Ask Nigeria Header Logo

Scientists provide no cure for COVID-19

Photo of author

By Mercy Kelani

Nigerian minister in 2020, announced a 36 million naira prize for winners.

In Nigeria, scientists failed to claim the N36 million reward promised by the Federal Government for their breakthroughs in combating COVID-19 and Lassa Fever by providing a cure, despite the challenge issued by Dr. Ogbonnaya Onu 3 years ago. Regardless of the minister’s proclamation, no individual has stepped forward to lay claim on the substantial cash reward. The minister, in a statement, said that there is no limit to what can be achieved. When the declaration was made, Coronavirus had not made its way into Nigeria.

Prof. Maurice Iwu, a former chairman of INEC, astounded everyone with a groundbreaking revelation on March 1, 2020. During a meeting with Onu at the Ministry’s headquarters in Abuja, he confidently presented a remedy for COVID-19, just few weeks after the announcement of a substantial cash reward. Iwu, an esteemed pharmacognosy expert, leads the Bioresources Institute of Nigeria (BION), where his dedicated research team devised a potential remedy. On February 27, 2020, an agreement called the Non-Clinical Evaluation Agreement was established between the research group and the Division of Microbiology and Infectious Diseases, an agency of the US government.

A committee of Nigerian Academy of Science Fellows was established for it.

Iwu emphasized the importance of relying on the Federal Government and Nigerians to aid the group in transforming their potential cure into a viable drug. He identified finance as the sole obstacle impeding the drug’s progress. Onu, in his reaction to Iwu’s presentation, encouraged the research group to share their findings with a specialized team established by the Federal Government for the purpose of evaluating potential remedies and healthcare advancements. The minister expressed that the cash prize of N36 million, offered by the Federal Government, aims to serve as inspiration to scientists in Nigeria who successfully uncover cures for both coronavirus and Lassa Fever.

Also, the minister made it known that the introduction of a monetary reward had prompted the establishment of a committee constituted by Nigerian Academy of Science Fellows. This committee was tasked with thoroughly investigating the assertions made by certain Nigerians who strongly believe they have discovered a remedy for the COVID-19 ailment. On February 13th, 2020, Onu issued a call to Nigerian scientists, urging them to embark on a quest to discover a remedy for the COVID-19 virus. In order to motivate their efforts, he promised a generous sum of N36 million as a financial incentive. Ever since, a multitude of organisations and people have reached out to the ministry, asserting that their extensive studies and organic concoctions possess the ability to remedy COVID-19.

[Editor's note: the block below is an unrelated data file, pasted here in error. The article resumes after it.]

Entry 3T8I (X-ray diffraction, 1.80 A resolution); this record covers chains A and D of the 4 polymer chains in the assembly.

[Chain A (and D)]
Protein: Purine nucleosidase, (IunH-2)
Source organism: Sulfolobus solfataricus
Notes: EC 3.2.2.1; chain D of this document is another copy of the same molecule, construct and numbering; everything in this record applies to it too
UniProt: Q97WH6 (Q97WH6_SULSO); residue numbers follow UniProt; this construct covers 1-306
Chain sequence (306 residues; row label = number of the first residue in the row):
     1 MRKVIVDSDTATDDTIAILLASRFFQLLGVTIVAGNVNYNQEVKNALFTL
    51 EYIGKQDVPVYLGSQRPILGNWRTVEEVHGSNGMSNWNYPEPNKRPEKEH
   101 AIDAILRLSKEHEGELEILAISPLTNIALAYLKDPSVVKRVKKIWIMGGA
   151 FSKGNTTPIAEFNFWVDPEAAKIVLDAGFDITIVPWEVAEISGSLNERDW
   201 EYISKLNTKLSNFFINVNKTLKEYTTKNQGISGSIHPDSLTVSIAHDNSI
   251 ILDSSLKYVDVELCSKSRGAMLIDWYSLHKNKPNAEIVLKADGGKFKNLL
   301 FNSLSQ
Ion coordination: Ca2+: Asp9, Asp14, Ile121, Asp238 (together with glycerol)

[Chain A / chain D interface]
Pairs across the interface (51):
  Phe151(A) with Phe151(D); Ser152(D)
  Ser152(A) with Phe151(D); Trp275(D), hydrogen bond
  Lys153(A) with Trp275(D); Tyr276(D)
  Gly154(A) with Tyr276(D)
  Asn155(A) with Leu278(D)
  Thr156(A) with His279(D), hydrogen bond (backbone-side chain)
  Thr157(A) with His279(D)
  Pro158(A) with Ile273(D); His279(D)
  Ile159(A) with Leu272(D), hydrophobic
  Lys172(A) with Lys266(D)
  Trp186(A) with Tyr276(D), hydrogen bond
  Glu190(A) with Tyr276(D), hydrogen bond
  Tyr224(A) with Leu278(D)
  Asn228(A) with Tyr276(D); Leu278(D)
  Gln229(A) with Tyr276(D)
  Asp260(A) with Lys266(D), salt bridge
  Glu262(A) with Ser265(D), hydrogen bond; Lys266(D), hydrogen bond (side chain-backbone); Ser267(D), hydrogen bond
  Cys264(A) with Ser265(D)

Lassa Fever continues to persist as a pressing public health emergency.

Among Nigerian researchers and scientists striving to find a solution for COVID-19, Iwu’s endeavours have garnered the greatest attention. However, Iwu and his team’s endeavours failed to yield the desired cure, and when COVID-19 ravaged the globe, Nigeria resorted to relying on imported vaccines to mitigate the transmission of the illness. Despite multiple efforts, a reliable remedy for Lassa Fever, a disease that typically emerges in various regions of Nigeria when the weather is dry, remains elusive. Unfortunately, the majority of individuals infected with the disease succumb to it.

Despite three years passing, Nigerian scientists were still unable to claim the N36 million cash reward. Insiders from the Federal Ministry of Innovation, Science and Technology have revealed that no scientist emerged victorious in securing the cash reward. In light of the Federal Government’s N36 million cash prize, which was offered during a time when COVID-19 posed a significant public health risk, it appears that the circumstances have now shifted. However, despite the diminishing threat of COVID-19, Lassa Fever continues to persist as a pressing public health emergency within Nigeria.